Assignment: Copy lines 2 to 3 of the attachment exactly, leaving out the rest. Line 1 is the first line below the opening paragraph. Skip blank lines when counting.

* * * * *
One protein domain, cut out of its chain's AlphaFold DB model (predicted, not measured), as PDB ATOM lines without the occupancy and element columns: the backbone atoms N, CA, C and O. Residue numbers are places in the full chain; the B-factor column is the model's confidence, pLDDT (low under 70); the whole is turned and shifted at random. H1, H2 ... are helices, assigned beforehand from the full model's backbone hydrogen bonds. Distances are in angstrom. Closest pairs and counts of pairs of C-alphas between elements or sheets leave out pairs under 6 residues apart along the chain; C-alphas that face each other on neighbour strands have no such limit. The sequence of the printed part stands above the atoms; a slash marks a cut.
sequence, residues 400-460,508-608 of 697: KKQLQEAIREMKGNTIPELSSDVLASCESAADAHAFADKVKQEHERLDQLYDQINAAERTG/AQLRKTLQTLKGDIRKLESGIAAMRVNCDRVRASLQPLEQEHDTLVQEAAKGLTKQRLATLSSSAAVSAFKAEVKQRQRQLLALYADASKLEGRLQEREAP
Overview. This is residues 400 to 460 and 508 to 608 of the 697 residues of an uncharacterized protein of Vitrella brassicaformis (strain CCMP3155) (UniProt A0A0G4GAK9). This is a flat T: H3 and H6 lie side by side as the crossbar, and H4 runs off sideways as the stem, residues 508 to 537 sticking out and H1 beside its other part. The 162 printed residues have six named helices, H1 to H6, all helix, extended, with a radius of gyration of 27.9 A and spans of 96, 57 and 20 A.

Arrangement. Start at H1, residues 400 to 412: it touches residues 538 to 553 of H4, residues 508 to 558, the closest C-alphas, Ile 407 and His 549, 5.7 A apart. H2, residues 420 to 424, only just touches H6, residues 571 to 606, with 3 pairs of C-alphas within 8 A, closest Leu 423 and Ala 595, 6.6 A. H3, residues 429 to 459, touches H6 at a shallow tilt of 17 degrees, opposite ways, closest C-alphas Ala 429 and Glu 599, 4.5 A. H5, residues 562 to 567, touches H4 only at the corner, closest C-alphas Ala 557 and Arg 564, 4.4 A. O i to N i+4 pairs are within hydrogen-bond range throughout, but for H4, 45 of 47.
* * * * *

Overview. This is residues 400 to 460 and 508 to 608 of the 697 residues of an uncharacterized protein of Vitrella brassicaformis (strain CCMP3155) (UniProt A0A0G4GAK9). This is a flat T: H3 and H6 lie side by side as the crossbar, and H4 runs off sideways as the stem, residues 508 to 537 sticking out and H1 beside its other part. The 162 printed residues have six named helices, H1 to H6, all helix, extended, with a radius of gyration of 27.9 A and spans of 96, 57 and 20 A.

Arrangement. Start at H1, residues 400 to 412: it touches residues 538 to 553 of H4, residues 508 to 558, the closest C-alphas, Ile 407 and His 549, 5.7 A apart. H2, residues 420 to 424, only just touches H6, residues 571 to 606, with 3 pairs of C-alphas within 8 A, closest Leu 423 and Ala 595, 6.6 A. H3, residues 429 to 459, touches H6 at a shallow tilt of 17 degrees, opposite ways, closest C-alphas Ala 429 and Glu 599, 4.5 A. H5, residues 562 to 567, touches H4 only at the corner, closest C-alphas Ala 557 and Arg 564, 4.4 A. O i to N i+4 pairs are within hydrogen-bond range throughout, but for H4, 45 of 47.